People often feel helpless when it comes to the Supreme Court, nine unelected legal Brahmins serving for life, deciding without recourse what the law should be. This is a far cry from what the Founders envisioned. In June, 1788, Alexander Hamilton, in an essay published in the New York Independent Journal, which would become known as Federalist 78, extolled the national judiciary as the ultimate guardian of the rights of the common citizen, “requisite to guard the Constitution and the rights of individuals from the effects of those ill humors, which the arts of designing men, or the influence of particular conjunctures, sometimes disseminate among the people themselves, and which, though they speedily give place to better information, and more deliberate reflection, have a tendency, in the meantime, to occasion dangerous innovations in the government, and serious oppressions of the minor party in the community.” In other words, Hamilton saw the court system as protecting the rights of the very people in contemporary society—gay Americans, condemned prisoners—whom Scalia asserted didn’t have any. Hamilton envisioned a Supreme Court in which, if an appeal was brought by a citizen, the justices might supply protection or relief unique in history. If you want originalism, there it is.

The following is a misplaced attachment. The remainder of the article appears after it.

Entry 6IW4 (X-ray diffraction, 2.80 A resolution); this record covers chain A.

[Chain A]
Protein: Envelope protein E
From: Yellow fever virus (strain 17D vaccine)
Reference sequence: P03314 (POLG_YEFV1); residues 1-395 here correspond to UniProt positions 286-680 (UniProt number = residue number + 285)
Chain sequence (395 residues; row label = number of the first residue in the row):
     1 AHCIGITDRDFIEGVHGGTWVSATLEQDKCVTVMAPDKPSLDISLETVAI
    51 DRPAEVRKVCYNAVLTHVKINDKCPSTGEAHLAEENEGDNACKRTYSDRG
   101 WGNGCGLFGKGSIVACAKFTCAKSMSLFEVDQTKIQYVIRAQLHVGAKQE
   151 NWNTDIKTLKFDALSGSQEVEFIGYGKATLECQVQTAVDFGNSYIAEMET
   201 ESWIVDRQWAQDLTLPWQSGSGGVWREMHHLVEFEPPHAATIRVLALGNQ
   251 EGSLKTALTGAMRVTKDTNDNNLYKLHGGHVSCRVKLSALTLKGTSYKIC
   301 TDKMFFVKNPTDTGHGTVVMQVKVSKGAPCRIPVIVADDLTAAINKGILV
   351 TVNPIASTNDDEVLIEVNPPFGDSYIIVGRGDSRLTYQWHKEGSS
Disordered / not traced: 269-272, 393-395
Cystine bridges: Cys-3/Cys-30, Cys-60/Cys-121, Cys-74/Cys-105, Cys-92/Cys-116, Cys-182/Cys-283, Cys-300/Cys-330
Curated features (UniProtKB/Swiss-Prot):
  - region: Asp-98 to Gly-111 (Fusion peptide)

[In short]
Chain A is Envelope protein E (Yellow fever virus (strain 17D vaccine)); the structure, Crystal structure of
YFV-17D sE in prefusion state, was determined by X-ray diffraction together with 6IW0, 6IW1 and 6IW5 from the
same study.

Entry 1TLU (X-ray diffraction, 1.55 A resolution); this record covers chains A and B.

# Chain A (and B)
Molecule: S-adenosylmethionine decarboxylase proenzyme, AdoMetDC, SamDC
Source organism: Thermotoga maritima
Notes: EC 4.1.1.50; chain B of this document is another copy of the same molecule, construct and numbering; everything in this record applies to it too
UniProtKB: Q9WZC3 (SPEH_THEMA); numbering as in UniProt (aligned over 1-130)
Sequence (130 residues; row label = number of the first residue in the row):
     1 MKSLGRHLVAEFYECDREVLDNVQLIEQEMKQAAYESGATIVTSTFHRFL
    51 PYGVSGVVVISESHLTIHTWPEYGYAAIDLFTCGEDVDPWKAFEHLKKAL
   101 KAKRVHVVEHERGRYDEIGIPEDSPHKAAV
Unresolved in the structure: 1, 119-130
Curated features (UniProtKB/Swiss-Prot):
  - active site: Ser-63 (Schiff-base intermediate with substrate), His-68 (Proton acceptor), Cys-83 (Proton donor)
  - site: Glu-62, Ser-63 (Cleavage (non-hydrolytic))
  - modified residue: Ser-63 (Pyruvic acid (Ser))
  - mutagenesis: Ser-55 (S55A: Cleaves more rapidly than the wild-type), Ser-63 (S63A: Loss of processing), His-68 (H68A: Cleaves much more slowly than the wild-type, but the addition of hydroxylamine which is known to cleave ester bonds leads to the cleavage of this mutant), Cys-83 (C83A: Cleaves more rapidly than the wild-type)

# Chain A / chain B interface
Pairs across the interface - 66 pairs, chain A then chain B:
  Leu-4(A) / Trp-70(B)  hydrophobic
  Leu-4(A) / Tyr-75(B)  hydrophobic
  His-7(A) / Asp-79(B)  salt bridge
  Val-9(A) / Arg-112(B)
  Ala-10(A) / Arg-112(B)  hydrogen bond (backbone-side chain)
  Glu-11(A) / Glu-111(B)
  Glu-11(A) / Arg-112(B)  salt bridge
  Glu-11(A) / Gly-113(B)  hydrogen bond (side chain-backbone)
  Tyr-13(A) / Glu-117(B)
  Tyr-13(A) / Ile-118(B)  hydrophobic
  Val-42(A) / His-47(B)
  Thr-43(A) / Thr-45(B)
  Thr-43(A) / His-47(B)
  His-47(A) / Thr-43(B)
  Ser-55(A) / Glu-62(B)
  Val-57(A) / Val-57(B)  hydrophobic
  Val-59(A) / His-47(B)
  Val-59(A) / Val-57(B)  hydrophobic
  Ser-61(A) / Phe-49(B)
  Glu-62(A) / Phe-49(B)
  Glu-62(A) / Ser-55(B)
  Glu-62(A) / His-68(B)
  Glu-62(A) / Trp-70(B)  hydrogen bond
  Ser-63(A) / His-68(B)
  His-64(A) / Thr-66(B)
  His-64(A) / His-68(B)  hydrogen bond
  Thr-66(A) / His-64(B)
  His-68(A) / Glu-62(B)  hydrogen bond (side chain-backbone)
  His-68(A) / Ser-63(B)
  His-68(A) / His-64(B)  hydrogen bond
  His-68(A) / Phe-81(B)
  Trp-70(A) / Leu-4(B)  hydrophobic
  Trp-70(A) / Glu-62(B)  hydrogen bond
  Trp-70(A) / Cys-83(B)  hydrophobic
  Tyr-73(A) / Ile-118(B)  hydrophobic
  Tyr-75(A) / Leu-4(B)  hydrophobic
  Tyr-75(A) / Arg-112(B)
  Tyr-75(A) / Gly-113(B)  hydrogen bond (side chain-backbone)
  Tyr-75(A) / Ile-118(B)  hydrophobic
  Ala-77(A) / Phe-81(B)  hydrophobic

While the nation has seen other protracted battles over Court succession—it took Ulysses Grant four tries before he could replace Chief Justice Salmon P. Chase with Morrison R. Waite—it is unprecedented since the earliest days of the republic to have such a pivotal, political, and controversial justice leave the bench in the throes of an acrimonious presidential race. Republican senators, showing characteristic deference to the Constitutional principles they so venerate, have already stated unequivocally that will not confirm anyone whom President Barack Obama nominates.

There is no doubt that during the campaign, Mrs. Clinton intended to stress the possibility of one or more Supreme Court seats becoming vacant. But now a seat is vacant, and will probably remain so until next January. If Bernie Sanders and the abomination that is Donald Trump have proven anything, it is that many in the electorate are sick of hearing political bromides and are desperate for straight talk, for someone who will abandon verbiage and be willing to say, bluntly, passionately, and even crudely, what ordinary people are thinking. 

Hillary Clinton must do the same about the passing of Scalia, the importance of remaking the Supreme Court, and most crucially how to interpret the American Constitution—that she is the candidate to bring its true original meaning back to the Court.